Henry Conover, the director of Academic Support Services at Sierra Nevada College, is in his office meeting with a student to help set up accommodations needed for classes. It’s in moments like these when Conover truly feels like he is doing what he does best; helping students succeed in their education.
The collection of poems in “Shoulda Been Jimi Savannah,” embody the mid-century great migration of African American families northward. Her bold words speak of a young woman’s confessional renderings and personal complexities, defined in the voice of Motown melodies.
“It started to be a book about Motown; I loved Motown music,” said Smith. “After asking myself why I loved Motown so much, I realized it wasn’t so much a book about Motown as it was about my parents.”
During the mid 1900s, Smith’s parents were among the 6 million African Americans that left the rural South and migrated to the urban Northeast.
The collective culture of poems paints a picture of the hardships her and her family experienced in the new urban environment.
Picture this—a rugged, tall, long-legged, blonde comes bounding down the ice rink. She’s a vital member of Connecticut College’s Women’s Varsity ice hockey team and the captain of the college’s club lacrosse team. She’s aggressive, driven, and ready for blood.
Daryl Teittinen strides across the bustling office to the copy machine, flipping through papers he has prepared for his next class. The incandescent fluorescent lighting paired with the cool air conditioned breeze filtering through the hallway seems like an odd environment for Teittinen, who is much more comfortable working outdoors. With a passion for adventure and outdoor education, Teittinen has worn through more than one pair of hiking boots. “I’ve worked on backpacking trips, guided rock climbing, and worked as a ski patroller and whitewater rafting guide,” Teittinen said.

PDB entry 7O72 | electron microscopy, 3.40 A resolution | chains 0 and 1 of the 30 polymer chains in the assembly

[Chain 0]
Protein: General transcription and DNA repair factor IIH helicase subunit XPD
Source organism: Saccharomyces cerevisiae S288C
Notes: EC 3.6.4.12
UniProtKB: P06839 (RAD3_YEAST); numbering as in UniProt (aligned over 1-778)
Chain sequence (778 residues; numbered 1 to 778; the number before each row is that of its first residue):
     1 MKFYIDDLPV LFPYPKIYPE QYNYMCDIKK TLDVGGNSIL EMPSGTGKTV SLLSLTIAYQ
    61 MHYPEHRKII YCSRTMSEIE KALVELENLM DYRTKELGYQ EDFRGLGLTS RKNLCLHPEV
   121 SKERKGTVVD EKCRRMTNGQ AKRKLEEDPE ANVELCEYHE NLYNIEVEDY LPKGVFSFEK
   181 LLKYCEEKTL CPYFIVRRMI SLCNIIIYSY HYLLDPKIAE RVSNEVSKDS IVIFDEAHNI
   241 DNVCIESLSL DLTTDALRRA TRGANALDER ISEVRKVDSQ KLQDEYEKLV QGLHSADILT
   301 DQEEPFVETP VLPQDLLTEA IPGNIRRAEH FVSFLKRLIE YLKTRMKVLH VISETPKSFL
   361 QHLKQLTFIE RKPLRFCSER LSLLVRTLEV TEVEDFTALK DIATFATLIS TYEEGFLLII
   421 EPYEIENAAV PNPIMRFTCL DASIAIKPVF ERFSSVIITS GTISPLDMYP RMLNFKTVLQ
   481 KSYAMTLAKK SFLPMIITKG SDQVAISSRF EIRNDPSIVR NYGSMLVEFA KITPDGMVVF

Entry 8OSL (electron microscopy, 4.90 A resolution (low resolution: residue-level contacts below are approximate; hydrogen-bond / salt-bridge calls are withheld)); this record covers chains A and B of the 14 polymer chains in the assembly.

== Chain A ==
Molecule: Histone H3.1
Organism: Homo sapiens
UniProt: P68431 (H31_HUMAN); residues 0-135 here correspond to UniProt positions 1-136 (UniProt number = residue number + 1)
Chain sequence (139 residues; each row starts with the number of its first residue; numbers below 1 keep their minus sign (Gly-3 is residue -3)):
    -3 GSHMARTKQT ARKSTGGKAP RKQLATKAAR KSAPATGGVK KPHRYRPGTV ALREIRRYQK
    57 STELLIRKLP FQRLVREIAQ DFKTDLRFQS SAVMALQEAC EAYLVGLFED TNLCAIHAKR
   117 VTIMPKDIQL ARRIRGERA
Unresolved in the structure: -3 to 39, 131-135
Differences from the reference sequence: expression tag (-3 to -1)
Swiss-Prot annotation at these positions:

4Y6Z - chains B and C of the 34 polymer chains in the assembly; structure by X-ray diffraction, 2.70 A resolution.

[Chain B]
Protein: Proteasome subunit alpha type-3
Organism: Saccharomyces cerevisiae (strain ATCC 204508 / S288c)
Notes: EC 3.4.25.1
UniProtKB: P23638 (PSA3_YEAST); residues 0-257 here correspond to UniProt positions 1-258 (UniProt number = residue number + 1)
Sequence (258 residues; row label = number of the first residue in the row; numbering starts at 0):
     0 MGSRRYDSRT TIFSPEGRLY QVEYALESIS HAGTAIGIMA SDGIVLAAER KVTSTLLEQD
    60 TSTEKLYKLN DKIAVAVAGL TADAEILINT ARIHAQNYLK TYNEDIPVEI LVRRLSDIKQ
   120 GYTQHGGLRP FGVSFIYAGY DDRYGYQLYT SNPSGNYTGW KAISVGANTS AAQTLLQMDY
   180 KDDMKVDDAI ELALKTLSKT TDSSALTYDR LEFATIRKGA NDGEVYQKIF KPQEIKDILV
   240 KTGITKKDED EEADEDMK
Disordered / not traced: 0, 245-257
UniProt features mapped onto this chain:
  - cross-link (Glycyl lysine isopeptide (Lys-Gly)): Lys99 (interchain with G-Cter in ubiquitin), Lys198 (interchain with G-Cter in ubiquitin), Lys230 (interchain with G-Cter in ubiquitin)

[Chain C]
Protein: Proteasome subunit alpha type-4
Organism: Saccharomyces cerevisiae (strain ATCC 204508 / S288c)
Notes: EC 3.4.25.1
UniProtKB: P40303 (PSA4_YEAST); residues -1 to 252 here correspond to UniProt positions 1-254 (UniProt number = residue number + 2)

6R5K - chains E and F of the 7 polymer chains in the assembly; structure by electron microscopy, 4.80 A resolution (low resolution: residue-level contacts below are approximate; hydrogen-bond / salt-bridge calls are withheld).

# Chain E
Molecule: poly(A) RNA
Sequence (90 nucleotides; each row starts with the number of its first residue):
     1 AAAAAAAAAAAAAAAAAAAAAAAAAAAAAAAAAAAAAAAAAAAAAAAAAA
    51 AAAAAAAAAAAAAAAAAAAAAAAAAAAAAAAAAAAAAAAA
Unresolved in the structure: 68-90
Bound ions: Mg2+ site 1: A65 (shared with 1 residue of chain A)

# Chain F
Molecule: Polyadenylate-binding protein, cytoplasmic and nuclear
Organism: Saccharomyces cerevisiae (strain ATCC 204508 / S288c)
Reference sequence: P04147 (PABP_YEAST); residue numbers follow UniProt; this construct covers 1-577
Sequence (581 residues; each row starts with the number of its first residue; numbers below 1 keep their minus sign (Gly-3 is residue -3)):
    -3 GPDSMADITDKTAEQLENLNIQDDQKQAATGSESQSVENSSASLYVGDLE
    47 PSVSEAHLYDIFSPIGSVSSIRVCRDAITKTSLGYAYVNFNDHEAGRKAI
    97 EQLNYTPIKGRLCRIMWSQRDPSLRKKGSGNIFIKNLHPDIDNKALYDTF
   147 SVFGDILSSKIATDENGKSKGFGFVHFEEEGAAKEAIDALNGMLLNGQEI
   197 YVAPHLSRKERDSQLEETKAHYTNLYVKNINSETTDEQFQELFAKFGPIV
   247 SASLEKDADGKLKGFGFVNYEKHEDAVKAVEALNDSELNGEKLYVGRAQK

Sierra Nevada College Journalism professor Anne Marie Brown’s background illustrates her dedication as a writer. She studied at Pomona College in Los Angeles and graduated in 1984, with a bachelor’s degree in English and Government. She continued onto grad school at Stanford, where she studied Journalism and graduated with a master’s degree in 1986. In 1988, she finally stepped out of the college lifestyle and graduated from Oxford with a master’s degree in Philosophy Politics and Economics. Now, she teaches Journalism and shares her writing skills with the new generation of journalists at Sierra Nevada College.
Hidden away on the second floor of Prim Library outside the office of Dr. Robert King, the only sounds pervading the still air are whispered questions and footsteps echoing through the grates from the floors above.
Toby Tatum stands patiently at the front of his classroom in the Prim Library at Sierra Nevada College as his management students filter in through the door.
June Saraceno has been given many high honors for her accomplishments at Sierra Nevada College, including awards and being accepted into a residency program for the summer. She is known for organizing the Writers in the Woods series, a program that opened SNC to visiting writers like Chris Ware and Brenda Hillman.
With the support of staff and alumni, Saraceno received the Outstanding Teaching of the Humanities Awards on March 28 from the Nevada Humanities, an association that recognizes individuals who engage Nevadans in the humanities.
Chris Anderson has been teaching English composition at Sierra Nevada College since August, but he has quickly become an inspiration to some of his students.
Sierra Nevada College is well known for the big impact it has on its students. Nick Anderson, a former student and now an admissions counselor at SNC, has felt this impact.